His pick-and-roll defense is a mixed bag too. La Lumiere had him only venturing a step or so above the foul line and asked him to drop back. Stewart is reasonably active stepping up to his position and impresses with his fluidity backpedaling but rarely stops the ball or prevents the ball handler from turning the corner or getting downhill right away off the screen, though he makes an impact leveraging his length into deflecting feeds to the roll man.
Stewart is active stepping up to the front of the rim, a quick leaper off two feet to challenge shots via verticality and conscious not to overreach – which is impressive awareness for a teenager. He has also impressed with multiple effort plays by cutting off a driver, forcing the drop-off and then quickly turning around to contest a catch-and-finish attempt by his man at the dunker stop.
In those instances, Stewart has proven himself a capable shot blocker but has not posted the sort of particularly impressive numbers expected from someone likely to be logging NBA minutes in a dozen months.
- Matthew Hurt (Ranked 16th, Duke, 19 years old, 6’9’’, 214 LBS)
After scoring over 3,500 points for John Marshall High School in Minnesota, Hurt arrives at Duke as the 11th-ranked prospect in the 2019 high school class.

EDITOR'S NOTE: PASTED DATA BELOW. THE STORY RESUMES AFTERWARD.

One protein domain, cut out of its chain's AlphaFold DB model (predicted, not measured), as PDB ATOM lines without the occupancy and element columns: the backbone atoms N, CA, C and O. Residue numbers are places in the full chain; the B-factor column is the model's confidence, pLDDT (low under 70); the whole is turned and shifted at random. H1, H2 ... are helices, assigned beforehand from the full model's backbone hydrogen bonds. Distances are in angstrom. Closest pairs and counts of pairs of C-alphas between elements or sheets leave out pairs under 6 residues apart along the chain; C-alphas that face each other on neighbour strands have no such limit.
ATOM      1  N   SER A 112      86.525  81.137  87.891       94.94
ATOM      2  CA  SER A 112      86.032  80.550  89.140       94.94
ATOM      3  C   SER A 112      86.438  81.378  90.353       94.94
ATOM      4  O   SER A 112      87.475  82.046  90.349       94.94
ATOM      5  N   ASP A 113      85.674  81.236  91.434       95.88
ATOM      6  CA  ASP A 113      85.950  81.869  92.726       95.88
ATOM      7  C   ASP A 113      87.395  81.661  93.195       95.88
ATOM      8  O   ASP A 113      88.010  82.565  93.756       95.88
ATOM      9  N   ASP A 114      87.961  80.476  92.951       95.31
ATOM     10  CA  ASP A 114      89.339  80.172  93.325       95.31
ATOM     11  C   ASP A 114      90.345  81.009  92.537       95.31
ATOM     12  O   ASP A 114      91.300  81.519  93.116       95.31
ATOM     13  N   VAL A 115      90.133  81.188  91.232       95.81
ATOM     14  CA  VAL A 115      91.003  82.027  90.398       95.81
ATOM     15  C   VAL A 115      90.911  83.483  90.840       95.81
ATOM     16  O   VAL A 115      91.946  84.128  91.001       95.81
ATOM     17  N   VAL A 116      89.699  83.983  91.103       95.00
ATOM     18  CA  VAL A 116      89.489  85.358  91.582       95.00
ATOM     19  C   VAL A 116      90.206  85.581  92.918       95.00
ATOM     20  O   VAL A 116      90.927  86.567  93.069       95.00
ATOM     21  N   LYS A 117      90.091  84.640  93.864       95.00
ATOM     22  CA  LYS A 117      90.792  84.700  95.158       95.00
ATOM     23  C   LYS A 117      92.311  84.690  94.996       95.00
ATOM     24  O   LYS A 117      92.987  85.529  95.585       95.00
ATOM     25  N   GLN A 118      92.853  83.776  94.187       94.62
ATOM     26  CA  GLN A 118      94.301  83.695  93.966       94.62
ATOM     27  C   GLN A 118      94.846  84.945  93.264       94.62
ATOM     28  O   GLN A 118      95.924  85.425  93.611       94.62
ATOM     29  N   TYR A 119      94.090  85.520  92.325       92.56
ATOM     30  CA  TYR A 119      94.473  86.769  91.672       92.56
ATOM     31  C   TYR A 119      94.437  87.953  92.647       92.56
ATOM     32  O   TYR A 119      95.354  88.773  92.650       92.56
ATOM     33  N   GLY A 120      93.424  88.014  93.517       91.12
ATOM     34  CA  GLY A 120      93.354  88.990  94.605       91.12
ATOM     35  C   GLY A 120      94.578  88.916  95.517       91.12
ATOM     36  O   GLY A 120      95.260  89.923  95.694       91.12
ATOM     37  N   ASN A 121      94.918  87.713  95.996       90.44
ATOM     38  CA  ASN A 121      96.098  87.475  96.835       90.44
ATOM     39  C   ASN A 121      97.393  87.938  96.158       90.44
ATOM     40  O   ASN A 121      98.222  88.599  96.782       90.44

He projects as a more of a complementary player than a primary option on offense, though.
Which is not to say that the six-foot-eight stretch big isn’t a prospect of interest, considering the growing importance of big men who can act as a connective tissue to aid ball movement and people movement with handoffs, kickouts out of the short roll, quick ball reversals and by hitting cutters slipping backdoor off fake handoffs.
Early indications suggest Hurt might have the traits needed to develop into someone like that.
He most often spaces out to the three-point line in the half-court and has shown to be a capable shooter on open spot-ups. Though a near set shooter who gets very little elevation off the ground, Hurt launches from the top, has good guide hand discipline in his mechanics and displays a good touch.